Celebrating Native American Heritage Month

By Tiffany Comberger and Deja Shearrill, Library Student Employees
November is recognized as National Native American Heritage Month. By acknowledging the injustices and challenges of the past, this month is an informative time to educate ourselves on the mistreatment and challenges within Native American history and to celebrate and honor their prevalence and culture in our society. From the first American Indian Day being established in May 1916, to now seeing Native women in Congress, like Sharice Davids, Native American culture is beginning to be better represented throughout society and continues to expand. Diversity is a beautiful part of Native culture, and can be seen throughout our selection of books that represent different time periods and aspects of Native American Culture:
  • The Plague of Doves by Louise Erdrich
  • There There by Tommy Orange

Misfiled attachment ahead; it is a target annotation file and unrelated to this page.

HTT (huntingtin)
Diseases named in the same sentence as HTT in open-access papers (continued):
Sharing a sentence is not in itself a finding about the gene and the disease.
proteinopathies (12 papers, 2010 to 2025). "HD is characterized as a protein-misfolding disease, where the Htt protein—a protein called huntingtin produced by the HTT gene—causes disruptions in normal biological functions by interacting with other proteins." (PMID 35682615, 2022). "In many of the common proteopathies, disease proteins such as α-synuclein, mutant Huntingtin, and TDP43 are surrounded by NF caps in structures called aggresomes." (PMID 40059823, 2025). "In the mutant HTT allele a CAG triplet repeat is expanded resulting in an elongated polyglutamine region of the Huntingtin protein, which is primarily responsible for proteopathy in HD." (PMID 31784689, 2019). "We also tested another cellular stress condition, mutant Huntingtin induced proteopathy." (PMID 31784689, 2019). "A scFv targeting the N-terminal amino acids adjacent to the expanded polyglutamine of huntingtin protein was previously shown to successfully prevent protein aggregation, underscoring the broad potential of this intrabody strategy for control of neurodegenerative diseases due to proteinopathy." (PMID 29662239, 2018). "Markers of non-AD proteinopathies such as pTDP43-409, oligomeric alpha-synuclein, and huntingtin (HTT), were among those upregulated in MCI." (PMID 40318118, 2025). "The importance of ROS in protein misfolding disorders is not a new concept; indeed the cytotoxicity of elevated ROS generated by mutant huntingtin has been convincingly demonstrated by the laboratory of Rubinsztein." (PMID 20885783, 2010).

• As Long as Grass Grows: The Indigenous Fight for Environmental Justice, From Colonization to Standing Rock by Dina Gilio-Whitaker
  • Heartbeat of Wounded Knee: Native America from 1890 to the Present by David Treuer
  • Heart Berries: A Memoir by Terese Marie Mailhot
  • When the Light of the World was Subdued, Our Songs Came Through by Joy Harjo
  • The Absolutely True Diary of a Part-Time Indian by Sherman Alexie
  • Silent Victims: Hate Crimes Against Native Americans by Barbara Perry
  • Windigo Island: A Novel by William Kent Krueger
  • On Such a Full Sea: Chang-Rae Lee